The Consorzio of Chianti Classico 'counts on the professionalism of the press … to insure [sic] that the name of the "Chianti Classico" not be modified or shortened. Substituting "Chianti Classico" with "Chianti" means radically changing the information [sic] which we are communicating.'
At the time, I felt like the Consorzio was holding journalists accountable for the fact that they didn’t make a clear enough distinction between Chianti, a huge area that also encompasses the Chianti Classico region, and Chianti Classico. Identical to the far more superior Chianti Classico, and for reasons that can only be political, Chianti was awarded the highest designation of quality wines in Italy, the DOCG, although it needs to comply with much less stringent production rules.
For years it has been a battle, also experienced by me, to make wine lovers understand the stylistics and qualitative difference between the two. For me they are very obvious, but I admit that also I failed.
It is not as if producers turning out stunning wines under the Chianti Classico designation, have not done their fair share of the work. It is especially them we have to thank for a style of wine, which is really distinct from the other two regions that use the same grape variety, Sangiovese, as the main vehicle to transcend terroir into the glass: Vino Nobile di Montepulciano and Brunello di Montalcino.
Although it would have been easier, as well as more profitable, to label their fine expressions simply as IGT Toscana (or Indicazione Geografica tipica, but in actual fact a mere vin de pays or land wine designation allowing only for the crudest of geographic provenance), they couldn’t but label their wines as Chianti Classico, the region of origin of these complex wines. They couldn’t forsake it because they felt the region itself gave them, and us, these special wines, which they wanted the world to know by its proper name, instead of some anonymous IGT. Great wine has provenance, it comes from a precise location, and one, which gives it its unique character. This uniqueness is exactly what gets wine lovers excited.
But to let the world know of this special and unique place, and to share deeper knowledge of its intricate terroir, Chianti Classico is hindered time and again by the fact that these classic hills are seen as identical to the generic Chianti, causing for confusion and low expectations from the side of the wine lover, especially regarding quality and complexity in the wines. Yet nothing could be further from the truth.
The Consorzio, in its long history, has always courageously carried the Chianti Classico banner throughout the world, promoting untiringly the black rooster symbol as a distinct point of difference, and something wine lovers should look out for. But the approach has failed, evidenced by almost every producer of fine Chianti Classico, who reports time and again, that in his or her encounter with wine lovers they endlessly had to repeat the explanation: that Chianti Classico is different from Chianti proper. But the explanation just doesn’t stick.
The solution is not yet another marketing strategy, which continues on the same road, but to create a truly recognizable point of difference, based on the unique and different styles between the villages within the Chianti Classico region, and label the wine accordingly. This approach, while logical in itself, has always received lukewarm response from within the region, with the argument that soil compositions are too complex an diverse and that the hills offer too many different expositions and altitude, which have a crucial impact on the final wines, to neatly corral them in such simplistic system. But it is exactly this kind of complexity, which gets wine lovers in awe about how many different expressions of the same indigenous grape exist in a single region. So why not try and cut it down into logical portions?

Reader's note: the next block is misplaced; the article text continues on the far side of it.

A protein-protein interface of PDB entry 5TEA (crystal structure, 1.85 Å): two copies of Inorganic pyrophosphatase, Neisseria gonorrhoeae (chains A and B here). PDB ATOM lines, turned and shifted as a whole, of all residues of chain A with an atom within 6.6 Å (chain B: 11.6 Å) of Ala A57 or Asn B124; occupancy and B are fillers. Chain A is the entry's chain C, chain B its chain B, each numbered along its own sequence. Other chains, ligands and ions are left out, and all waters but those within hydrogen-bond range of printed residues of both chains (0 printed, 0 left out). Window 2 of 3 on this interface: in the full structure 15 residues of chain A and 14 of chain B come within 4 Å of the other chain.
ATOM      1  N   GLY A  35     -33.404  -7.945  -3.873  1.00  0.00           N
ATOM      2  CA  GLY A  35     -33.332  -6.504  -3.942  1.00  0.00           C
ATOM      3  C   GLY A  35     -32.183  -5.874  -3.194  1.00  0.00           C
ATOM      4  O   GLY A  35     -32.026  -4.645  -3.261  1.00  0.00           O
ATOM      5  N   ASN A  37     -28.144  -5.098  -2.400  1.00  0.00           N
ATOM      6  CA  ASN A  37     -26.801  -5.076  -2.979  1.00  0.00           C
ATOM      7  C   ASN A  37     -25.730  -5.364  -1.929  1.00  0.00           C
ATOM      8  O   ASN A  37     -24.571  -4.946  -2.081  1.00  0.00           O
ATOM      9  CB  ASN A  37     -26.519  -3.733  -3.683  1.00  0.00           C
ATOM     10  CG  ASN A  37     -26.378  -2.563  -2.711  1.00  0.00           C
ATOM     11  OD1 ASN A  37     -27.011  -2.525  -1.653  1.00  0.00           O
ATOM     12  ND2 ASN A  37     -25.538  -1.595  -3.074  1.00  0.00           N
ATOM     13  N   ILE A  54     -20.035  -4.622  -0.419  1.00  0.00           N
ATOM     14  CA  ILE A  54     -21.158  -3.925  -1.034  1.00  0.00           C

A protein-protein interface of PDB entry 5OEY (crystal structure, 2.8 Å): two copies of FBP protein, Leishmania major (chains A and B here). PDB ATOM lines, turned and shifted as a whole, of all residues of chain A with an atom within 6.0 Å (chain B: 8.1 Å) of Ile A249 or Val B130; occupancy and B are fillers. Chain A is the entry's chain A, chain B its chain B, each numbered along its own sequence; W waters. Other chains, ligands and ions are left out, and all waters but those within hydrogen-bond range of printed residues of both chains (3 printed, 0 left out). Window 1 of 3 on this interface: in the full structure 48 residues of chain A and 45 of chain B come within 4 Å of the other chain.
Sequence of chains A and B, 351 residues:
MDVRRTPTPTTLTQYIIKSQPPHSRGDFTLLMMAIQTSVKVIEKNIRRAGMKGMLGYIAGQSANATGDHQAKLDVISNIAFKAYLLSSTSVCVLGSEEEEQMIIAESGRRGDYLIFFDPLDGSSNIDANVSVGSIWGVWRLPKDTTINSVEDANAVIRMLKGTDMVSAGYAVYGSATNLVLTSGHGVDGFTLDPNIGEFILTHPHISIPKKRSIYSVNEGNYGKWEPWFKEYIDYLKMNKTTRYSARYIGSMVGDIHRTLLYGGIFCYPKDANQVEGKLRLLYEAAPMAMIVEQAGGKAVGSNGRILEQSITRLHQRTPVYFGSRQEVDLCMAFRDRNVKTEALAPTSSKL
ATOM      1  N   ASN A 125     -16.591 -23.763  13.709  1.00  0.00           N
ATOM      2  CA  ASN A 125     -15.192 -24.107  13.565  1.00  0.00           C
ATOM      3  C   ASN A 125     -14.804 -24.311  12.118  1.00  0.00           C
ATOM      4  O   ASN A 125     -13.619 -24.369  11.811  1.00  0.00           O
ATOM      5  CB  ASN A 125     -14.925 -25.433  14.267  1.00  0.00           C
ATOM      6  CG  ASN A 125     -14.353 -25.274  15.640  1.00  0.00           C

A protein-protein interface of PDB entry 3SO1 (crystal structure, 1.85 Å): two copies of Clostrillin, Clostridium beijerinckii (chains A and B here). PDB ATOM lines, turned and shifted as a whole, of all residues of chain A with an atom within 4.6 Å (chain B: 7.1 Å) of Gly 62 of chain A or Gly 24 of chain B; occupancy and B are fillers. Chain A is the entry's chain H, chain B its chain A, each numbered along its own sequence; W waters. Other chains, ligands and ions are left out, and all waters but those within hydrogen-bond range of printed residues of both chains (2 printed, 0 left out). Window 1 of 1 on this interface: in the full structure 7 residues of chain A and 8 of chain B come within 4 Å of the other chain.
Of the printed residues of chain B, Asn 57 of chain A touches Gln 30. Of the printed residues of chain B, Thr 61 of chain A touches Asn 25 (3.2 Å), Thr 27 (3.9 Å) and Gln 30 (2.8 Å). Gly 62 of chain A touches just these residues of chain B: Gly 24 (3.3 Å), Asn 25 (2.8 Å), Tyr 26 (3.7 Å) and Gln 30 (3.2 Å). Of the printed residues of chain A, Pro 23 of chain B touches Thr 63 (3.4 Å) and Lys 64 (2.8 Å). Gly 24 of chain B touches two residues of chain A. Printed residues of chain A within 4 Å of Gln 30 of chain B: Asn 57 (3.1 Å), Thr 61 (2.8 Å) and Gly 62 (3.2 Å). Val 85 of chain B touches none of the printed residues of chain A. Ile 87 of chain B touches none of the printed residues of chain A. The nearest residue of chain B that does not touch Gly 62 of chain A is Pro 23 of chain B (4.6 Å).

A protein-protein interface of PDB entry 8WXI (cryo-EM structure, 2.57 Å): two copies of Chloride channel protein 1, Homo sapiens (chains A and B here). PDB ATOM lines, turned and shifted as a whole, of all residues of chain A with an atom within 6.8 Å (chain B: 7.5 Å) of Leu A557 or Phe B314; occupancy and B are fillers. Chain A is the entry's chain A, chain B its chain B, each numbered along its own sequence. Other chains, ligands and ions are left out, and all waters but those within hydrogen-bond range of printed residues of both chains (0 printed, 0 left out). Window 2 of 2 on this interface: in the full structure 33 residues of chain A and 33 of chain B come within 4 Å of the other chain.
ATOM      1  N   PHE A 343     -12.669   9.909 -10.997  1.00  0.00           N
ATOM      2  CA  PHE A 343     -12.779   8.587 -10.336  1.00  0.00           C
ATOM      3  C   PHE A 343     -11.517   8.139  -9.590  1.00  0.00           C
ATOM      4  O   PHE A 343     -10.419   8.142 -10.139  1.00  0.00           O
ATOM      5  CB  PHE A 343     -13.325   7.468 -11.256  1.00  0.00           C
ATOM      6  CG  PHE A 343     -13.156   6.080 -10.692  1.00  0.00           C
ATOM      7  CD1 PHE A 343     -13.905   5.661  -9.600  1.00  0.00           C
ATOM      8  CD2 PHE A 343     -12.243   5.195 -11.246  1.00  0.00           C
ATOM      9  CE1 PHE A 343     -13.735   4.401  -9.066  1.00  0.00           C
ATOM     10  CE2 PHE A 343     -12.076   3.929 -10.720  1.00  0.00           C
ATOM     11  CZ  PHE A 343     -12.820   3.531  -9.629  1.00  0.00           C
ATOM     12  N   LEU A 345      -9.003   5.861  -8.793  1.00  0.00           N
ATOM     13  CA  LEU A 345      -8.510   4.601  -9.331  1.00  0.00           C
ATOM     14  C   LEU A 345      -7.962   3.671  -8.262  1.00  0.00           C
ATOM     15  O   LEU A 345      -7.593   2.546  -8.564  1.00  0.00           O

Chianti Classico can get its cue from Cotes-du-Rhone Villages, which would provide the perfect structure to make the necessary, complex terroir research manageable: by dividing Chianti Classico into subzones based on the main villages (and something that unofficially has been the conventional way of talking about the region), and allowing their names to be printed prominently on the label.
Insisting that it is impossible, is ignoring the fact that each producer has detailed knowledge of his or her terroirs. It also ignores that wine professionals and wine lovers are already referring to Chianti Classico as “Gaiole”, Panzano, or “Lamole” to indicate location and style of a certain wine. Lots of research, notably collected by the Consorzio of Chianti Classico itself since the 1980s in a project called Chianti Classico 2000, is available too. And Italy’s expert by far on mapping regions based on soil composition, altitude and grape varieties, Alessandro Masnaghetti, has already made big inroads with maps of Panzano, Gaiole-in-Chianti, Castellina-in-Chianti and Radda-in-Chianti. We need more detail, not less, to explain the uniqueness of the Chianti Classico wines - based on provenance. Any other approach has proved to be ineffective.
We want this work, because that’s what it is and we wouldn’t want to hide that fact, to be shared with as many people as possible. The first port-of-call are the producers themselves, who possess a wealth of information on the specifics of their vineyards with regard to soil composition, varieties planted, exposure and altitude, and which we hope they are willing to share with anyone who is interested. This website aims at making this knowledge available in order to come to a finer distinction between subzones. And in doing so giving us proper tools to explain what Chianti Classico is about and, crucially, what makes it special. It is origin that makes any great wine unique. There is no arguing about it, so why downplay it?